But even then, parents should do a little due diligence first.
“You have to be careful not to be taken advantage of by a child,” said Les Kotzer, a wills and estates lawyer at Fish & Associates in Thornhill, Ontario, and co-author of four books and an audiobook on wills, including “The Wills Lawyers: Their Stories of Money, Inheritance, Greed, Family and Betrayal.”
In an interview and in his book, Mr. Kotzer recounted the story of an older couple whose only child had a college degree in geology but struggled to find work. Even after taking a job in a small mining town hundreds of miles away, the son continued asking his parents for money to cover housing costs, prescriptions for illnesses he said he and his wife had, and bills related to their disabled child.
But years later, when the elderly parents were finally able to make their first — surprise — visit to the town, they were shocked to discover a lavish, well-furnished home, shiny new cars in the driveway and a live-in nanny, who told them the couple was in Puerto Rico for a 10-day cruise. The young parents were healthy, both had high-paying jobs and their child was not disabled. The parents felt duped and immediately cut their son out of their will, Mr. Kotzer said.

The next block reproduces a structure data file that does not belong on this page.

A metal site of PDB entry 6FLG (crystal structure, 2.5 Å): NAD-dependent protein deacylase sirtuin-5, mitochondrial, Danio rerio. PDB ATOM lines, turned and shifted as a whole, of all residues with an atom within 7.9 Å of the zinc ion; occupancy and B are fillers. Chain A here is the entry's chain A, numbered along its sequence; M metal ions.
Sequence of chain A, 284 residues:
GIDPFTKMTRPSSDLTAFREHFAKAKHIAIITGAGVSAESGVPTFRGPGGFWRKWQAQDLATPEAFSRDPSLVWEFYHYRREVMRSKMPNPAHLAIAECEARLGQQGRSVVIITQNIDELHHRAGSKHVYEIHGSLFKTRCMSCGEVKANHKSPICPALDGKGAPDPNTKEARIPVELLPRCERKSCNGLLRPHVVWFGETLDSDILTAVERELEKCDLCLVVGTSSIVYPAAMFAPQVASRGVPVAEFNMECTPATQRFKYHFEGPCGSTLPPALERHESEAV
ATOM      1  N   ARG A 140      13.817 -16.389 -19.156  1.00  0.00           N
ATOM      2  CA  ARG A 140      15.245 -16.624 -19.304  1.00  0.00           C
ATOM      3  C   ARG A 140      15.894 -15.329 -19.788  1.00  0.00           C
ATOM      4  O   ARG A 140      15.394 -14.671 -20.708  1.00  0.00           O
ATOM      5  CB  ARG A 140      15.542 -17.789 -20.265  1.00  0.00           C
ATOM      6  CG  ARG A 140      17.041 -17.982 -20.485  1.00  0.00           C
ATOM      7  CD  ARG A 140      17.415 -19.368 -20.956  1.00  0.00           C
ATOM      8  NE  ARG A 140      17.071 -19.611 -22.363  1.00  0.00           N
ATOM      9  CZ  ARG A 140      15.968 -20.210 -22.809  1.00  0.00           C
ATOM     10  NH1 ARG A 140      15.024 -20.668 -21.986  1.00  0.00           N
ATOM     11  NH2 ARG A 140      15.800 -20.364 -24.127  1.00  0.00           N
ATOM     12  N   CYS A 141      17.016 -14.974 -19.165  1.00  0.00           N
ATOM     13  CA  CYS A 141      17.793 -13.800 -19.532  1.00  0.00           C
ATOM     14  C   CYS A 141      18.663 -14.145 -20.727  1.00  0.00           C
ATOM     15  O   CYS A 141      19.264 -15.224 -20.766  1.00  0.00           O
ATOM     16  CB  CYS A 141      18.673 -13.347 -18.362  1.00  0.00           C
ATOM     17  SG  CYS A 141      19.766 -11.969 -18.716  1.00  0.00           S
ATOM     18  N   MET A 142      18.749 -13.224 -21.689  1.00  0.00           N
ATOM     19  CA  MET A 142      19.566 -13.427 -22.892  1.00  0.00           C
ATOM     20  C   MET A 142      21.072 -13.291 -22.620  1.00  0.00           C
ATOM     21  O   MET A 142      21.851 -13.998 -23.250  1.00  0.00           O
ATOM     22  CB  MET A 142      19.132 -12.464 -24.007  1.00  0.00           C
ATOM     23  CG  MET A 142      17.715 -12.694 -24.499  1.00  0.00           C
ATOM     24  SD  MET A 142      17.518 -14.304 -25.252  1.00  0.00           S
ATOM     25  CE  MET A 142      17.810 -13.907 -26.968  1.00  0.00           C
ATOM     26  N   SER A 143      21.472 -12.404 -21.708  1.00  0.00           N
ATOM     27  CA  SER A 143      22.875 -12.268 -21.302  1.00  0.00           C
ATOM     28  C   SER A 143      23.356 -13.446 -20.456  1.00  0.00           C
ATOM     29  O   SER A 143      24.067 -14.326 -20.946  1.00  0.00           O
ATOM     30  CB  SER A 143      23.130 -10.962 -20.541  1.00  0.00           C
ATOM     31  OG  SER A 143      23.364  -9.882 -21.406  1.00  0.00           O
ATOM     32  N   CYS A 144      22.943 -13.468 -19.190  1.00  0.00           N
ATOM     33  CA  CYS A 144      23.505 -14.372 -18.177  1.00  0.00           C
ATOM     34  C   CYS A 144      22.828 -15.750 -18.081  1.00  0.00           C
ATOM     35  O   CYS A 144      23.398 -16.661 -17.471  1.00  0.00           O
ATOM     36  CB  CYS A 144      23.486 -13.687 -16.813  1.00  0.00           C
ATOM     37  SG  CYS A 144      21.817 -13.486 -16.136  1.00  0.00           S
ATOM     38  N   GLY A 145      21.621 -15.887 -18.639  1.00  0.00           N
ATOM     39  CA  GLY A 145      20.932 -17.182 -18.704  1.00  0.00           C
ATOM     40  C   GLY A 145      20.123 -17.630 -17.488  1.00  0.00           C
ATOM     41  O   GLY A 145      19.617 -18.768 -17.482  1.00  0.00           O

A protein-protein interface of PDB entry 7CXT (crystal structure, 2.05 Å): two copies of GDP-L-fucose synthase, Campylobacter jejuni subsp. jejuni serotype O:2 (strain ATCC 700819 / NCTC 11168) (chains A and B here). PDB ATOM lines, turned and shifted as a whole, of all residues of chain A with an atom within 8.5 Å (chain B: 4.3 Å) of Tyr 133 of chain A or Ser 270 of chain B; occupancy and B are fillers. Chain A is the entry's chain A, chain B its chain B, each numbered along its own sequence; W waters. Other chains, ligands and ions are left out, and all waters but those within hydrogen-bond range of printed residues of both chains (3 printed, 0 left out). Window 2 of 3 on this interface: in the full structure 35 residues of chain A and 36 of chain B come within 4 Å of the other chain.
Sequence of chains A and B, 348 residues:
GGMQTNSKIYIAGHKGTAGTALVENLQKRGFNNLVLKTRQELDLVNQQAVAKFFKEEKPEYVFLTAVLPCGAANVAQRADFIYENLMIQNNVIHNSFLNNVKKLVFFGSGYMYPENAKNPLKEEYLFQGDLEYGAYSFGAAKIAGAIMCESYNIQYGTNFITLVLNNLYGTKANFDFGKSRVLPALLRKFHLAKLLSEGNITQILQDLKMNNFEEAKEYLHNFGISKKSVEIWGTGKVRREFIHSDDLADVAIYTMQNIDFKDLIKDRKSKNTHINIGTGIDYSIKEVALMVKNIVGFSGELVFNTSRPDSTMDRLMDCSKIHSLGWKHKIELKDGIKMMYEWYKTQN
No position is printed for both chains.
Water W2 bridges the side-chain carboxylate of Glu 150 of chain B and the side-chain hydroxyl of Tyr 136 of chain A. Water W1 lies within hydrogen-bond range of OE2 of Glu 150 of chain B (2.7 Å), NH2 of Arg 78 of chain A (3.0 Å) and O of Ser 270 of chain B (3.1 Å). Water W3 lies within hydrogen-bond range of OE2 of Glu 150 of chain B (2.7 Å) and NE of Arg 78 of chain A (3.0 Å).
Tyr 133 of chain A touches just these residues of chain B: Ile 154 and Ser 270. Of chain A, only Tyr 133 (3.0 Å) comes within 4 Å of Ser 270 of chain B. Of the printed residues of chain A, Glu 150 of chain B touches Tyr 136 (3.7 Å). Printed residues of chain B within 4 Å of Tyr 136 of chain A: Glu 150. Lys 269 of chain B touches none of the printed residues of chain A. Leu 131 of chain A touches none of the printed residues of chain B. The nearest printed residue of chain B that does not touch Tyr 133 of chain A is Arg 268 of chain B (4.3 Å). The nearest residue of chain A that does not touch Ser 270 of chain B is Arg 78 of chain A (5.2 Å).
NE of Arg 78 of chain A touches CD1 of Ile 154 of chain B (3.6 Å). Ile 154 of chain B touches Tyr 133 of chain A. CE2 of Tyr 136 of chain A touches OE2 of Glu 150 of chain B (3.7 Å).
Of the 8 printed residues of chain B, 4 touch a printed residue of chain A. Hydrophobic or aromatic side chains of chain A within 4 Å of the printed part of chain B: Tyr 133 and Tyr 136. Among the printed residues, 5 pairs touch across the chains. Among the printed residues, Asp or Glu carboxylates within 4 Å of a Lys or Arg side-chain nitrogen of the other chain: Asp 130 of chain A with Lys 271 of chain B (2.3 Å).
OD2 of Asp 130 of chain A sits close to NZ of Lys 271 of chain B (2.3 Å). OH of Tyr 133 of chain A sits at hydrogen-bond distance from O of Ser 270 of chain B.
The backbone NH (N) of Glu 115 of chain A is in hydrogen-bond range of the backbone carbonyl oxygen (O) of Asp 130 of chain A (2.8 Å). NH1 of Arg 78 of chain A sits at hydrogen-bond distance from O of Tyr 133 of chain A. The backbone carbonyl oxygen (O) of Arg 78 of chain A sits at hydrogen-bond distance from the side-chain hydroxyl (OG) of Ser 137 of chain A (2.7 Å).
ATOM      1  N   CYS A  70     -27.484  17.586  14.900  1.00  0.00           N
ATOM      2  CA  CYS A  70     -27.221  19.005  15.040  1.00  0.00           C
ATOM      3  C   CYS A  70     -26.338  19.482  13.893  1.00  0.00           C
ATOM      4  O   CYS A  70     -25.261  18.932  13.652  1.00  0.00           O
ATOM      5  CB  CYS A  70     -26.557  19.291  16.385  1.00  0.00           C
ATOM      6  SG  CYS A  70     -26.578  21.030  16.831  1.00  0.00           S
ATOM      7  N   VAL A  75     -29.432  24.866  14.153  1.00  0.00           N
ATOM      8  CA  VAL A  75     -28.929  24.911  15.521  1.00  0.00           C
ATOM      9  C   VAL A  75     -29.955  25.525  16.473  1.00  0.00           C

Experts see some needs, like education, as a compelling area for giving money to children. Paying for college tuition can be an investment in a child’s long-term employment future, Mr. Kotzer said.
But how should parents handle the growing number of young people, especially millennials, who are staying home longer, marrying later — if at all — and relying on their parents for free rent, food and car insurance?
“It is creating a dependency,” Ms. Baltz cautioned.
Experts advise parents not to allow their adult children to live rent-free without any deadline and not to pay an allowance without any strings attached.